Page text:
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numerical integration algorithm details
05-31-2019, 04:12 AM
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numerical integration algorithm details
A few years ago Bernard Parisse shared this link to an article that explains the numerical integration algorithm used by the Prime. The algorithm described works quite well. I'm curious about the mathematical reasons behind a couple of decisions made in the algorithm.

The method uses a standard 15-point Gaussian Quadrature and then a 14-point and a 6-point calculation to estimate the error. The 14 and 6 point calculations reuse nodes from the 15-point method but with different weights. I've tried to show this visually below using X to represent the nodes used. (df=degrees of freedom)

XXXXXXXXXXXXXXX - 15 nodes, df=30, exact for degree 29 polynomial
XXXXXXX XXXXXXX - 14 nodes, df=14, exact for degree 13 polynomial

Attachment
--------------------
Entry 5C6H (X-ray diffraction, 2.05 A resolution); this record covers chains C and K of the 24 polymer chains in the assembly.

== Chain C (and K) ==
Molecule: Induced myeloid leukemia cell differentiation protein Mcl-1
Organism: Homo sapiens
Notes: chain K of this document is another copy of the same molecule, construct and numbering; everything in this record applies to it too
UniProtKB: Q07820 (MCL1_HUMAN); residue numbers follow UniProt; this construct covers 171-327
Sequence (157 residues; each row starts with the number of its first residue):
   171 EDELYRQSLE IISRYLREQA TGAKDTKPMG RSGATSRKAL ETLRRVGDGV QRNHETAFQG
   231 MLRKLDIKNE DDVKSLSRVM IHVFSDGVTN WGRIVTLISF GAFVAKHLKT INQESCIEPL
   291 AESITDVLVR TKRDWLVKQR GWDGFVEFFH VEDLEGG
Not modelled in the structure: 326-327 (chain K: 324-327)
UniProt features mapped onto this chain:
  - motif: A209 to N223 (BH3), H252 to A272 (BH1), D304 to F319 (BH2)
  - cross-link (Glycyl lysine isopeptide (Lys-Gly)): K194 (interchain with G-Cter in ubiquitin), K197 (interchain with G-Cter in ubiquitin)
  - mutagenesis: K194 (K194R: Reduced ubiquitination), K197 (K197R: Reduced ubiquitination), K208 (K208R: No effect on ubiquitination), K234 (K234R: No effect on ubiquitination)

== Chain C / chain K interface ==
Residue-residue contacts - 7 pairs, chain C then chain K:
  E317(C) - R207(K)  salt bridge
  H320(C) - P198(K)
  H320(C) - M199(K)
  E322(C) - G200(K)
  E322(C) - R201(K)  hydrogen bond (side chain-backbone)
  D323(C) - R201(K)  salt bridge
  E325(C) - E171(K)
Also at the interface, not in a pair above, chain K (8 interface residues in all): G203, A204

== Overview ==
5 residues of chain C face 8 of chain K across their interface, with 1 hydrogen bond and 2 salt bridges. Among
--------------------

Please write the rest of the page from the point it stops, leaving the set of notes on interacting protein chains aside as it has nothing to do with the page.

X X X   X X X  -  6 nodes, df=6,  exact for degree 5 polynomial

My question relates to why 6 nodes were chosen. As the least accurate part of the calculation it seems like you'd want to use more nodes. Using 7 nodes seems more natural. Why skip the middle node when you've already skipped the two adjacent nodes? The original 15 nodes are already distributed non-uniformly towards the endpoints.

 X X X X X X X  -  7 nodes, df=7,  exact for degree 6 polynomial

Or why not use even more, say 13 nodes

XXXXXX X XXXXXX - 13 nodes, df=13, exact for degree 12 polynomial

So my question boils down to, "Why 6?"

My second question pertains to the error calculation. Using ERR1 as the difference between the 15 and 14 point calculation, and ERR2 as the difference between the 15 and 6 point calculation, the error is estimated as

error = ERR1*(ERR1/ERR2)^2.

This seems to work well, but I don't see how it was derived. Why squared? Or perhaps it was simply found by experimenting and they found that this worked reasonable well.

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numerical integration algorithm details - Wes Loewer - 05-31-2019 04:12 AM

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